NO BULL

Examining one of the main motifs in Carmen.

Many themes run through Carmen – sexuality and power (personified in Carmen herself), outsiders (Carmen is a gypsy), jealousy, fate, freedom, but the bull (and bullfighting) may be the most intriguing.

While love, honor and death are frequent themes in opera, bullfighting is certainly not. In fact, Carmen is the only popular opera to feature Ernest Hemingway’s favorite sport.

Carmen shocked audiences when it first opened with a heroine who smoke and drank (and held a job!) and was overtly sexual. All of that has long since become commonplace. But bullfighting is even more controversial now than when Carmen premiered.

In the final stage of a bullfight – when matador and bull face each other alone in the ring – their interactions resemble a dance. So, the dancing in Carmen is reminiscent of the dangerous dance between bull and matador. (Fate, too, plays a part in the opera and in the bullring. Carmen, like the bull, must be sacrificed.)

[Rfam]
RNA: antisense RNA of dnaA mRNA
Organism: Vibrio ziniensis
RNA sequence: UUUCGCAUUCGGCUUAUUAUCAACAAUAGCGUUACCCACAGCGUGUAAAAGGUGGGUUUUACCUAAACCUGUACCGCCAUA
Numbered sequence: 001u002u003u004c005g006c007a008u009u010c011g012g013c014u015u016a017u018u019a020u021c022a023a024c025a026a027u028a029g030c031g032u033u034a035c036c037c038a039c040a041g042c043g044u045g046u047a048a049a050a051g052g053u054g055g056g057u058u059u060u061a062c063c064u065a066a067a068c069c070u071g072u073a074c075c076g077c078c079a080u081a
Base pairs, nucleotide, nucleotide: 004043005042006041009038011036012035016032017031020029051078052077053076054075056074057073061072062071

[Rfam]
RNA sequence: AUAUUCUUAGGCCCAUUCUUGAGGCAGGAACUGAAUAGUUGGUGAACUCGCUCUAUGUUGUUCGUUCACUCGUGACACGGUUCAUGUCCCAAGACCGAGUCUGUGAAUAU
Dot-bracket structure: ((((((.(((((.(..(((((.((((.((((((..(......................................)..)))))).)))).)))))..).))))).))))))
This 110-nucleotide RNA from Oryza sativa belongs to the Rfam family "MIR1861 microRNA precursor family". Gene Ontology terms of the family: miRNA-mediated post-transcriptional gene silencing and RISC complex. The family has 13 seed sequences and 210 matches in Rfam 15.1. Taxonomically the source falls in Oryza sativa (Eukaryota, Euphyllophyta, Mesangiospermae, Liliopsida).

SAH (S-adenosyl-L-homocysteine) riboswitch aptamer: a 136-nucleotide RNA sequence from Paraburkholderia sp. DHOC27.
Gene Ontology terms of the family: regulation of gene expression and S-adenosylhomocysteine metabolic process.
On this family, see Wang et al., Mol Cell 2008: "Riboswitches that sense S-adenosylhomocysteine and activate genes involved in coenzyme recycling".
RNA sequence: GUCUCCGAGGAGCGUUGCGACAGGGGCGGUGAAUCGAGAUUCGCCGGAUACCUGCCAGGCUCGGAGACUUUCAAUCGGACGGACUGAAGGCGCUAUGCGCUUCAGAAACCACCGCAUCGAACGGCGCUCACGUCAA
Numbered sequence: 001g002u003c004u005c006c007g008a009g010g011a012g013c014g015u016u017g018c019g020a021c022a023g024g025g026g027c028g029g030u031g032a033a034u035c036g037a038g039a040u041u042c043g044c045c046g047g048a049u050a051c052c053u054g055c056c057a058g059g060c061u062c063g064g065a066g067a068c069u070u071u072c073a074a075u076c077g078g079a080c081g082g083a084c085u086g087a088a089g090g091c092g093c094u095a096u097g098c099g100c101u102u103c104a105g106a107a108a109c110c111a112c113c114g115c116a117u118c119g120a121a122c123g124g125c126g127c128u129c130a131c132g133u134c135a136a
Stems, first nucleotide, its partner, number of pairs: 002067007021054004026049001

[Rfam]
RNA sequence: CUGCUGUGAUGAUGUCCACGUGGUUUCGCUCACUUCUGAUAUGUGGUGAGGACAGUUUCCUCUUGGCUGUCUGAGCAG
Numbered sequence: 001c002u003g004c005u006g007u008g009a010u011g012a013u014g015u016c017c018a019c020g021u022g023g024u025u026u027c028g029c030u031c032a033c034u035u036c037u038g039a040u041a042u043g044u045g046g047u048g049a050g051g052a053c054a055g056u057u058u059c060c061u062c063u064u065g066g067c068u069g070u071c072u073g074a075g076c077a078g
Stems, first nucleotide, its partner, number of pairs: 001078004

The bullfighting in Carmen is often seen as a metaphor – although which character represents the bull is up for debate. Some see Carmen as the bull, especially given the violent end she meets. (A bull cannot be tamed, and neither can she.) Others see José as the bull; both lash out when cornered.

No matter your take on what or who the bull represents, a bull ring is an exciting, singular setting for an opera. Seeing Carmen (or reading Hemingway) may be as close to a bull fight as many of us get.